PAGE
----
There are casting directors, I know, who booked the talent. I saw Bernie Telsey’s name on the credits. But where did you find these kids and who do you think will be the first of them on Broadway?

Bernie really deserves the credit for finding these children, especially his associate, Kristian Charbonier. So much so that we named our costume designer in the film Gigi Charbonier [Owen Thiele] to honor how amazing his work was. We did a wide search and Zoom callbacks. We did improv with the kids, had them sing, and got to know them. We really wanted to find a group of kids who were representative of the whole theater community and came in as many shapes, sizes, colors, and backgrounds as possible.

I wouldn’t be surprised to see them all become stars. Alexander Bello, he’s an amazing actor who’s already been on Broadway in the Caroline, or Change revival, plus And Just Like That, and John Mulaney & Sack Lunch Bunch special. Luke Islam, who many in the theater community already know, was on America’s Got Talent. He has a really famous viral video singing from Waitress. He is an incredible vocalist and so funny. Some of his reactions in the film are the greatest shots in the movie. I’m just waiting very patiently for when he immediately becomes a star. There’s also a young girl named Bailee Bonick in the film who has a couple of amazing sequences and has an incredible belt I’m sure people will gravitate toward.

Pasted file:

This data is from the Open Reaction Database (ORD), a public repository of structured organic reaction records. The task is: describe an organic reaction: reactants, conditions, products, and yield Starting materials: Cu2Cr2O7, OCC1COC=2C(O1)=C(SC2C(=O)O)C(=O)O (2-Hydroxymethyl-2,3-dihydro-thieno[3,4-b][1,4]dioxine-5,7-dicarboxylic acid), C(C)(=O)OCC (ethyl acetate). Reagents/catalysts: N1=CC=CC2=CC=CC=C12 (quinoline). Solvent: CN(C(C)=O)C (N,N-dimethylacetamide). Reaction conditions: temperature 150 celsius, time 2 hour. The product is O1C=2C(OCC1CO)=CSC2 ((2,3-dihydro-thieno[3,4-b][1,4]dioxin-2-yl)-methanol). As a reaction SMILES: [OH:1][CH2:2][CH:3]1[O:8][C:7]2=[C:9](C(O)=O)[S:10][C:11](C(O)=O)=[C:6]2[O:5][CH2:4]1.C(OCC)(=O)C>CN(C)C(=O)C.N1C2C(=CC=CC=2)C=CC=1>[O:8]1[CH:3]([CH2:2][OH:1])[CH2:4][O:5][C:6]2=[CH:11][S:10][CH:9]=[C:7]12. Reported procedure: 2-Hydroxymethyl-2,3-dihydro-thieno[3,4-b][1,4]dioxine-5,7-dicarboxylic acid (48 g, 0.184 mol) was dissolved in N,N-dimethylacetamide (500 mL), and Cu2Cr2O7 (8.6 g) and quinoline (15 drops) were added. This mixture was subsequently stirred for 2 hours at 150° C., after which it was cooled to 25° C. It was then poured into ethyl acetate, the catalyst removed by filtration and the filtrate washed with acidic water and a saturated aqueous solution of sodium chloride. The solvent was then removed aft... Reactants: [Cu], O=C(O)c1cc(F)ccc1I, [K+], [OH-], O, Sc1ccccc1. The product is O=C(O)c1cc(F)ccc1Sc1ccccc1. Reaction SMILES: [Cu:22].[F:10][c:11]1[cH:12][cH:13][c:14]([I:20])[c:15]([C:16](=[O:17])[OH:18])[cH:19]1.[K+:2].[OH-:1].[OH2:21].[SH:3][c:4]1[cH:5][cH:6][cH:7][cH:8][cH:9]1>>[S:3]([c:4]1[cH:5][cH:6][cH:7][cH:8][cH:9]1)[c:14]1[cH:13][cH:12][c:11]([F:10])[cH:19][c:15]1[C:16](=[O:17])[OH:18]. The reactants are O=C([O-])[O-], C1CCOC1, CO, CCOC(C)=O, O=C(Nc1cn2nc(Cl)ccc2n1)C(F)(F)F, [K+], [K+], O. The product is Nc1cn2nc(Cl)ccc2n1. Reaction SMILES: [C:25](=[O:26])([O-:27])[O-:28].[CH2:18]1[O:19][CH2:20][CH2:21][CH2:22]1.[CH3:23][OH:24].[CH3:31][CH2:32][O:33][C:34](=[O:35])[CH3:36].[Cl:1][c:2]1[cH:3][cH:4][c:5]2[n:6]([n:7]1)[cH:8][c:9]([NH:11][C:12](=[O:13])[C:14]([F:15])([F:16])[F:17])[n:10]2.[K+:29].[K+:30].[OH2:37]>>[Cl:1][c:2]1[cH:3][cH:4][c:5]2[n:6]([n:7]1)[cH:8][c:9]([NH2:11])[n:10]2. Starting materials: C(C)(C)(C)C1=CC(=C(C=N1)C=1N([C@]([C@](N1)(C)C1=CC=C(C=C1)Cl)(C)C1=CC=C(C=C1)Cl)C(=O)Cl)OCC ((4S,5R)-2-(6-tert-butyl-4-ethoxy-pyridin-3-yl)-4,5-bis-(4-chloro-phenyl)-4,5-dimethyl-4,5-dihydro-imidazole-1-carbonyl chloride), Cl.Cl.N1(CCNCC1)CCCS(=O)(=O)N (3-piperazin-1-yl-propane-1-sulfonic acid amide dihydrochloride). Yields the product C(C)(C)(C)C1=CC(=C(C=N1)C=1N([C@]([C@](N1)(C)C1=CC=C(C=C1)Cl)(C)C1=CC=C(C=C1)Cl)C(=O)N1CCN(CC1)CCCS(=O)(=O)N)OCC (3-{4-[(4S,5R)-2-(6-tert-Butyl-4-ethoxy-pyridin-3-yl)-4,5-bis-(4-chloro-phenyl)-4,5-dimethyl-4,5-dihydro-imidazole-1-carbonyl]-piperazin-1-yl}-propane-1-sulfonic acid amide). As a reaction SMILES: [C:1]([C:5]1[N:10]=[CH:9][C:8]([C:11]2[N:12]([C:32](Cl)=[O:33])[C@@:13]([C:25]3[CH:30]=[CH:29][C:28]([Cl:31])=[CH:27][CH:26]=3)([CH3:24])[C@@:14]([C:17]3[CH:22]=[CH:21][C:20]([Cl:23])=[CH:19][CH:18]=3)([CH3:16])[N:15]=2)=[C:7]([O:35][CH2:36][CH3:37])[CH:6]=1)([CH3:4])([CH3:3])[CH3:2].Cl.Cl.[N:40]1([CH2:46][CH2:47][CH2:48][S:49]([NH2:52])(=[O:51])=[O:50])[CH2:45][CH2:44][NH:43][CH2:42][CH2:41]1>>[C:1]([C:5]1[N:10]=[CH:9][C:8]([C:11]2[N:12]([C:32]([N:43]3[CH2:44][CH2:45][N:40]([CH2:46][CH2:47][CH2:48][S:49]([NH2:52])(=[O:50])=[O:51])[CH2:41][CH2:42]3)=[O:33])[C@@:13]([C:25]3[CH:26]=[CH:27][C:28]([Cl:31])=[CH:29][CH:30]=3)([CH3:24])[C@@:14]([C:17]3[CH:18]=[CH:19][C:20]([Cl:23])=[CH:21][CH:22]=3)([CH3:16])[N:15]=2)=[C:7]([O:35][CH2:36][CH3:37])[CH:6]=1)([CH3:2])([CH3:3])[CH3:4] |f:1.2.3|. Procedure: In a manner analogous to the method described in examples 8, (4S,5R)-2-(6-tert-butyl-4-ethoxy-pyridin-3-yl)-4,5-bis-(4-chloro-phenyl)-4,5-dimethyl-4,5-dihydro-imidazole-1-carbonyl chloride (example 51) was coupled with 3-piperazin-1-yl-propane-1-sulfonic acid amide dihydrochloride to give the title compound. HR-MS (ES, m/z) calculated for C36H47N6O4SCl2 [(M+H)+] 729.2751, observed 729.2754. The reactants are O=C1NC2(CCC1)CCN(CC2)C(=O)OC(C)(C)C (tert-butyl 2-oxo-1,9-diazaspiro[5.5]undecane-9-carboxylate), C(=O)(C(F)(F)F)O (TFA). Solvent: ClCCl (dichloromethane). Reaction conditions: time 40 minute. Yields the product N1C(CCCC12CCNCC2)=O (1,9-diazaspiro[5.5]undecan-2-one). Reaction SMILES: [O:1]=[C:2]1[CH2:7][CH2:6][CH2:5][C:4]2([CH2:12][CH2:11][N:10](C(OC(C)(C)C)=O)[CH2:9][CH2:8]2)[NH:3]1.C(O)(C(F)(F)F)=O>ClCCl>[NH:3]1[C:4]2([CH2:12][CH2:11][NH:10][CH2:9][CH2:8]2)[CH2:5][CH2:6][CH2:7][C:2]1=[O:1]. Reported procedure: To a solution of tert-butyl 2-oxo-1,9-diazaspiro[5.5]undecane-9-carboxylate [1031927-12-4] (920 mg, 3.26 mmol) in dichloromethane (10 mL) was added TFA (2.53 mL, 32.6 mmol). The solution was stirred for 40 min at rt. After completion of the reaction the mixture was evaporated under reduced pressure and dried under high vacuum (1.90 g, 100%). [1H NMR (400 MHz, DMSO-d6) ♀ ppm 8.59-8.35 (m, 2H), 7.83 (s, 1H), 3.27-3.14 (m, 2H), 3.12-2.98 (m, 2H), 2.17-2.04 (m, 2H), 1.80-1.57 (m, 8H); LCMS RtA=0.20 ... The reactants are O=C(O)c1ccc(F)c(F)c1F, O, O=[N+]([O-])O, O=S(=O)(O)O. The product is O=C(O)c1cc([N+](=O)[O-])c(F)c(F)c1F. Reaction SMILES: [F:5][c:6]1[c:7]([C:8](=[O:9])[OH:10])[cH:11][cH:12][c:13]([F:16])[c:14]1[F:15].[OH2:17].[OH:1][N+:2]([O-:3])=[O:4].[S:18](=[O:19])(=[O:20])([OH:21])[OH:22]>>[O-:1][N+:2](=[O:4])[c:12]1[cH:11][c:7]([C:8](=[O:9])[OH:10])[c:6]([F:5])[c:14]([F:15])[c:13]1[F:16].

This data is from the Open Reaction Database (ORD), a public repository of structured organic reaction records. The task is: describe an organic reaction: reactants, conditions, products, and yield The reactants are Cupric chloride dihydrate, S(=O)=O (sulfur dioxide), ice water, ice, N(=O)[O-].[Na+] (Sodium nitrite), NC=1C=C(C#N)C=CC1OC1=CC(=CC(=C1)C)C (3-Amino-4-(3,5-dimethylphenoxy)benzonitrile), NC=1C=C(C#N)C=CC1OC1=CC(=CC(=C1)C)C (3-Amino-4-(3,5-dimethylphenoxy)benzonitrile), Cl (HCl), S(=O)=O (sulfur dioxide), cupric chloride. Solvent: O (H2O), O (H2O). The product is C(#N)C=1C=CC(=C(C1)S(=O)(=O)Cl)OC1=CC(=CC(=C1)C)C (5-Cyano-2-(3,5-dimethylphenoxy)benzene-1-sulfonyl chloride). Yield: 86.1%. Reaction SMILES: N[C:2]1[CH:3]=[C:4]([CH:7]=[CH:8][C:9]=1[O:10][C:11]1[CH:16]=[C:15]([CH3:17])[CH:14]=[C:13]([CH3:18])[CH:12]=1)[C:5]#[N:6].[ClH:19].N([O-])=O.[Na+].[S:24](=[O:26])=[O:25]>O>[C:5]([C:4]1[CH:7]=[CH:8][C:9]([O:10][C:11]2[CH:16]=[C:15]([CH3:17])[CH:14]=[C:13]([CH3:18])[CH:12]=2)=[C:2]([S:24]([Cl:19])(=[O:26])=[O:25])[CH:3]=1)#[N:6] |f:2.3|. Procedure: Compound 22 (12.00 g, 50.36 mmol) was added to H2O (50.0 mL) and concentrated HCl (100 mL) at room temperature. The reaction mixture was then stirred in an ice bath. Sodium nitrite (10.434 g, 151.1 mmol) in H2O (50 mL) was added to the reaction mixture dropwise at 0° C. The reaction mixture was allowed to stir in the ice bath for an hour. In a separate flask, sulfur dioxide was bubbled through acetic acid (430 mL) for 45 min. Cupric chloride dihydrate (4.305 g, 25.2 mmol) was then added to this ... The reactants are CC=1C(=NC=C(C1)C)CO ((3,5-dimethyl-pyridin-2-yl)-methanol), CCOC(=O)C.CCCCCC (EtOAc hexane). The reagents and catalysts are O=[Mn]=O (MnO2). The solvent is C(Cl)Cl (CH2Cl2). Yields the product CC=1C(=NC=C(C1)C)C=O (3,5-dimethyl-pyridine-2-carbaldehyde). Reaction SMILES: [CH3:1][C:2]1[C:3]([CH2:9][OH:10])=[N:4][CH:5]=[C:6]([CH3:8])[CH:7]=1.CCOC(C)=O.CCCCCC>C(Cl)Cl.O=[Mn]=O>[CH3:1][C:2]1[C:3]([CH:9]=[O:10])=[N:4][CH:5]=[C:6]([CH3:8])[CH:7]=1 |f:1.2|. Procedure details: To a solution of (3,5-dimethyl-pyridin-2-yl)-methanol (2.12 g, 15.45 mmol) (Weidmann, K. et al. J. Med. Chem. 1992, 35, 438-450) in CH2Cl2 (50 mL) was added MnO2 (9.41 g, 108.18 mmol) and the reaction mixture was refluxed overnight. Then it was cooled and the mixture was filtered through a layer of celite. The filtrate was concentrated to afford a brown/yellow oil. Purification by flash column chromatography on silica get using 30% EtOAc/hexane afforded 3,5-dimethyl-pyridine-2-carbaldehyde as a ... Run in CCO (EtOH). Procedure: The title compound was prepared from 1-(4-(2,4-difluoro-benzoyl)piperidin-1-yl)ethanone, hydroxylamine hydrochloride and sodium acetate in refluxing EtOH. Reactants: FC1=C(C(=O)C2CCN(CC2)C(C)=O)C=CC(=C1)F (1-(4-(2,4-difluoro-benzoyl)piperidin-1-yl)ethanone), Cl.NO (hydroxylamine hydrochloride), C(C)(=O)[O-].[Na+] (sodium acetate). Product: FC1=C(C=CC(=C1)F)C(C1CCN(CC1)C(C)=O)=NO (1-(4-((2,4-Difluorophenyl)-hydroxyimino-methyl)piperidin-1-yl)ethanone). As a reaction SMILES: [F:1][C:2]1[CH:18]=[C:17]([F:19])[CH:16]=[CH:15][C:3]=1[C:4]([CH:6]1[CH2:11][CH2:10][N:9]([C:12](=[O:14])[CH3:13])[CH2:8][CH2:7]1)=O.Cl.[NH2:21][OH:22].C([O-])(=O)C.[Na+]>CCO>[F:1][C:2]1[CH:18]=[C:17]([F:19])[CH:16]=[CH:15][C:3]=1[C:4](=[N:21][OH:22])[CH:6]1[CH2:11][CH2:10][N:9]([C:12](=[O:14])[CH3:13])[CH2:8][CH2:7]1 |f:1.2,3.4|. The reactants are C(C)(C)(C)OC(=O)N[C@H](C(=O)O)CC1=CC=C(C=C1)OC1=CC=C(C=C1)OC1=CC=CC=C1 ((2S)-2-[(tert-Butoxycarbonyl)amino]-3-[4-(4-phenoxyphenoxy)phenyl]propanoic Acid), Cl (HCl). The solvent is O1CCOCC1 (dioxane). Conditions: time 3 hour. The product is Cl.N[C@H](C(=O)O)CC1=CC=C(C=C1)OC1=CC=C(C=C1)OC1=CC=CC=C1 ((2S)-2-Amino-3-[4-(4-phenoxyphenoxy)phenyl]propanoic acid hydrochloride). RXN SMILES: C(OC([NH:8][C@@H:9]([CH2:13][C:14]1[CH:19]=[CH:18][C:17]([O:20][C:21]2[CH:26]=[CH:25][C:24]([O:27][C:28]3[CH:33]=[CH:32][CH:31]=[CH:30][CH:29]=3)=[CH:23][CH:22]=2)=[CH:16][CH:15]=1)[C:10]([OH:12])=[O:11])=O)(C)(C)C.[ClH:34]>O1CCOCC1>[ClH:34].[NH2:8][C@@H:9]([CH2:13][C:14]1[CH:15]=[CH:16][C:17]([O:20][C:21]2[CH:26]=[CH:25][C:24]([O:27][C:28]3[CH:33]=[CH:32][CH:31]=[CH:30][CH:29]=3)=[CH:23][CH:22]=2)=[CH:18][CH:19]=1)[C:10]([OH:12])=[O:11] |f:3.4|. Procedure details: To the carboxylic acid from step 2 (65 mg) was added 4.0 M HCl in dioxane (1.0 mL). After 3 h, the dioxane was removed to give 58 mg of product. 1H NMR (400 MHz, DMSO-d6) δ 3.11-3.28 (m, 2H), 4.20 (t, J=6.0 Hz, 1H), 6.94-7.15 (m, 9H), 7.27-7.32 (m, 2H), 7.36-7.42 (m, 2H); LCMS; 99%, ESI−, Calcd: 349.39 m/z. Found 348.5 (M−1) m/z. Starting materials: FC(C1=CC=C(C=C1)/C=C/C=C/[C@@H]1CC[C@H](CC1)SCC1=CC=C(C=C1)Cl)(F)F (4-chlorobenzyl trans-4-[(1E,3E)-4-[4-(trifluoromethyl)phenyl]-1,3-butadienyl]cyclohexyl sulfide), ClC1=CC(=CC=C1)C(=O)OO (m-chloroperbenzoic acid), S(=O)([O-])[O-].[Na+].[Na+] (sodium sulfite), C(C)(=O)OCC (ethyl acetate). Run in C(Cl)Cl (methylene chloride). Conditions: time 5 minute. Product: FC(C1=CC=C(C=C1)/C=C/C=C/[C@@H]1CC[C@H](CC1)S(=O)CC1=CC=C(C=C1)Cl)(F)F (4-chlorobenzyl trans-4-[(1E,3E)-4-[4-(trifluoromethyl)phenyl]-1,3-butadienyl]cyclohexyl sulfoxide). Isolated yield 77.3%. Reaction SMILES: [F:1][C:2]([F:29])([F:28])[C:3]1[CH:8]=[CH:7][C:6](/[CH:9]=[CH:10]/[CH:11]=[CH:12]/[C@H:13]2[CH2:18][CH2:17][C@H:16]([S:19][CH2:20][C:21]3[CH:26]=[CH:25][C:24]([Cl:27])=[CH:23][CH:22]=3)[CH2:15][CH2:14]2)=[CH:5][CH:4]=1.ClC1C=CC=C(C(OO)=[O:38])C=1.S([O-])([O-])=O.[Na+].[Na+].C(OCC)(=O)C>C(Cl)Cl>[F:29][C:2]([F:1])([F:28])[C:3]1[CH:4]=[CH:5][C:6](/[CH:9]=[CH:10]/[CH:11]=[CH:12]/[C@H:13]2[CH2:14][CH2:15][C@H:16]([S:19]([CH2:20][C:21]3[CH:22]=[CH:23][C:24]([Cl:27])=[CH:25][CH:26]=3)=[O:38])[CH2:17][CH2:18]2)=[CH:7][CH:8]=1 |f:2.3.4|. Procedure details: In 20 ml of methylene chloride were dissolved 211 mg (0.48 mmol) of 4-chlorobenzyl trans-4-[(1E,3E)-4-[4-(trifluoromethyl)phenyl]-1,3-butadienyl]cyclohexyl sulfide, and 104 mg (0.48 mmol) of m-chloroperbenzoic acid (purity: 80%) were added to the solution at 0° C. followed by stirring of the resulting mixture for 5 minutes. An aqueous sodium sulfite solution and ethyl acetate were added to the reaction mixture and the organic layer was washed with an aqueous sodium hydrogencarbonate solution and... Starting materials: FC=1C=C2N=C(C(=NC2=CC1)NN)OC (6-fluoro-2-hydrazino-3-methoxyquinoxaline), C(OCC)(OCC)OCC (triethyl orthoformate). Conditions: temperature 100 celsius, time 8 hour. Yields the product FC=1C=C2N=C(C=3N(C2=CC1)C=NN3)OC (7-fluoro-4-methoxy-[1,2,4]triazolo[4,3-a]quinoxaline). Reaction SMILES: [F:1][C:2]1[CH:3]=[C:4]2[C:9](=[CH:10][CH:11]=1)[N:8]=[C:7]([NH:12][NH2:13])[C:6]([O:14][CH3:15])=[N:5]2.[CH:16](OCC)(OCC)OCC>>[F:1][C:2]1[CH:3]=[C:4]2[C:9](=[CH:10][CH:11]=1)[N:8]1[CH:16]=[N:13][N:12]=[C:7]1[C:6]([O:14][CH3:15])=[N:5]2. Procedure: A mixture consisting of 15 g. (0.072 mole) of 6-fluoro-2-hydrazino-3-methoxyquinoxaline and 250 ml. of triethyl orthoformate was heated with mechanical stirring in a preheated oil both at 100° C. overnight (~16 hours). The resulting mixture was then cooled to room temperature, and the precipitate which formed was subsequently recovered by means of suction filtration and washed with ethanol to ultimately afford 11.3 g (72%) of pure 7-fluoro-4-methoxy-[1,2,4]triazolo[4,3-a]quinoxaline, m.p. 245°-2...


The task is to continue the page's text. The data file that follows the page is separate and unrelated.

The cast of Theater Camp. Photo courtesy of Searchlight Pictures.
The cast of Theater Camp. Photo courtesy of Searchlight Pictures.

How many kids auditioned?

It was in the hundreds. The amount of kids who [I saw] was something like 100 kids because [the casting directors] did a lot of screening beforehand. We also ended up shaping certain characters we had preconceived and changing them and rewriting them when we found kids who were so special that we had to have them in the movie.

What was your favorite memory with the kids?

Seeing them bawl their eyes out at the end of our last shot. It was like watching the real end of camp and it really made us feel that we had given them a really special experience — which is all we really wanted to do.

How did it feel being the adult in the movie as opposed to being a camper?

Very full-circle. As I’ve gotten older, I’ve learned to appreciate how much those teachers changed my life. I love the opportunity to switch shoes and honor them and make fun of them in a way that you can only when you love them deeply. I’m excited for my teacher [the head of the drama program that he and Gordon went to] to see the film. We even named a character for her. It just felt like such a great way to pay tribute. It also pointed out to me how much I would love to find time in my life to get to work with kids and direct children. It definitely made me hungry to do that more.